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It’s a New Day

Bull Run for the S&P BSE SENSEX Series in 2017

Asian Fixed Income: 2017 Pan Asia Report Card

Large Caps and Growth Outperformed By Most Since 1999

2017…Among the Sleepiest of Years

It’s a New Day

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Jamie Farmer

Chief Commercial Officer

S&P Dow Jones Indices

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Yesterday, the first markets day of the New Year, the Dow Jones Industrial Average® continued its advance, finishing up 104.79 points for a 0.42% gain. How does that stack up against the post-holiday return to trading in prior years? Meh…it was nothing special.

Not to look a gift horse in the mouth, mind you. A gain is a gain is a gain. But it’s far from the best first day ever. In fact, it only ranks as 51st of 121 observations since the DJIA’s inception. The best—Jan. 4, 1988—came as world banks reported buying dollars to curb the U.S. currency’s decline.

But wait. How does the first day presage annual performance? Is it at all predictive of the year, does it set the tone for the next 12 months? Well, when the Dow rises on Day 1, the whole year experiences a positive return 68% of the time. Sounds good, right? Not really. Similarly, when the Dow falls on Day 1, the whole year is up 65% of the time.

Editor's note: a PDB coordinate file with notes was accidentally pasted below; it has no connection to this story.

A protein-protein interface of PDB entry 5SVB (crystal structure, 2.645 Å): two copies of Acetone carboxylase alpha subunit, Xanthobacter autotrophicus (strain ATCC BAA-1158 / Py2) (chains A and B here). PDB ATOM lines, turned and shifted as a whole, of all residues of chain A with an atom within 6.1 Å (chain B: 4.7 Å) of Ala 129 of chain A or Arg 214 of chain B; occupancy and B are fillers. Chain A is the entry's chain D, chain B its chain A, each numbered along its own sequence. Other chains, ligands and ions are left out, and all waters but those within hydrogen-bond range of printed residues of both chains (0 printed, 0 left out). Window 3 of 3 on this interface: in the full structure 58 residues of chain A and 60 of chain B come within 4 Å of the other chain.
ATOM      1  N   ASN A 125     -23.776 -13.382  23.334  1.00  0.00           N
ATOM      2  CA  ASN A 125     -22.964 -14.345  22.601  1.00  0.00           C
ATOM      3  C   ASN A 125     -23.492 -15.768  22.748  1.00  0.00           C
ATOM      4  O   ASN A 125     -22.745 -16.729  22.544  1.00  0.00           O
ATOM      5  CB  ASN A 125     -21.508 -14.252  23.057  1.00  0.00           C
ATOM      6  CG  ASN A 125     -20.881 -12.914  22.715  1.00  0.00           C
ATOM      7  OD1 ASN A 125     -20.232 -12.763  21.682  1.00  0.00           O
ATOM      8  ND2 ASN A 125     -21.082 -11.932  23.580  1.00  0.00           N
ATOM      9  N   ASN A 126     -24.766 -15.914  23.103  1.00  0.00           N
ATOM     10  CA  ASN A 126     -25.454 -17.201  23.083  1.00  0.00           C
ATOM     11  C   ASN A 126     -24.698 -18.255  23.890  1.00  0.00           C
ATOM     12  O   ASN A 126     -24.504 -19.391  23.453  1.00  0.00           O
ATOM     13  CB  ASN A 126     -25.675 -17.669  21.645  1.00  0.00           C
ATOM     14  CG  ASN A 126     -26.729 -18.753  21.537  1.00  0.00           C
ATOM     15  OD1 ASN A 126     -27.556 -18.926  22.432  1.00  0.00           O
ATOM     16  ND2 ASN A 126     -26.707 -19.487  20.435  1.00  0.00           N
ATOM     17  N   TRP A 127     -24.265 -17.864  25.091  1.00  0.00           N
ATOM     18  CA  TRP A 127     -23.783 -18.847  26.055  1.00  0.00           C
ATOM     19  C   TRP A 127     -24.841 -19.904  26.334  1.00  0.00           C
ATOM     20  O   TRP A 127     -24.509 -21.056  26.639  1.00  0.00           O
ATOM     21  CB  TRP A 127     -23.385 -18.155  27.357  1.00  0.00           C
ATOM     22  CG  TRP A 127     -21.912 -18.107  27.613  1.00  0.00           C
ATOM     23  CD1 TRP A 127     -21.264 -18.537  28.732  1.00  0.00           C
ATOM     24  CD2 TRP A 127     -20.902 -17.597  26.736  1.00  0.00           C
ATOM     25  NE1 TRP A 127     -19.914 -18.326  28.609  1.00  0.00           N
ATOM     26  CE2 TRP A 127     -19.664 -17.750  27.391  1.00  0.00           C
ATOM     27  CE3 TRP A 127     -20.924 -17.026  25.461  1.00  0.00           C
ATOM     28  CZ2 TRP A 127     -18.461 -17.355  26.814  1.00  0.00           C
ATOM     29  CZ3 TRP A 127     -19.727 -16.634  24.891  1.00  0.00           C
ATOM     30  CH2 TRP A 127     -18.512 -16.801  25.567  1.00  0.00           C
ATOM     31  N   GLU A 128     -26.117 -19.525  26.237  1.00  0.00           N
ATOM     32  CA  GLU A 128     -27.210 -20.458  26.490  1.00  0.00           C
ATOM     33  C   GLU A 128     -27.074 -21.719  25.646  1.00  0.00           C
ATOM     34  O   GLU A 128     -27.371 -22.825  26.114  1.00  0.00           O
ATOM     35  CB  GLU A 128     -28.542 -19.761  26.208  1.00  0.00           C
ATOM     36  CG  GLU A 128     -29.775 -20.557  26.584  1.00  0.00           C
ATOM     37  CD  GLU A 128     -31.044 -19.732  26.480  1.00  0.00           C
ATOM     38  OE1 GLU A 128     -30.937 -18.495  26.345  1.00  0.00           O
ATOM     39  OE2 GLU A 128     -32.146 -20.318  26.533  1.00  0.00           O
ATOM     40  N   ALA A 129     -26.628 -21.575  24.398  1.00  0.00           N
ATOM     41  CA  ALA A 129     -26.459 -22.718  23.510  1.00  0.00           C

Fact is, the DJIA has a positive annual return 66% of the time. Period. In other words, the DJIA closes the year with a gain two-thirds of the time, regardless of what happens on Day 1. So, no. No predictive power whatsoever. But, of course, you already knew that. There is simply too much time, too many things that influence stocks over the course of a year. The first day no more sets the tone than does Bangladeshi butter production.

Turns out this post is a tale, told by this idiot, full of sound and fury and signifying nothing. Go back to your business.

The posts on this blog are opinions, not advice. Please read our Disclaimers.

Bull Run for the S&P BSE SENSEX Series in 2017

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Ved Malla

Associate Director, Client Coverage

S&P Dow Jones Indices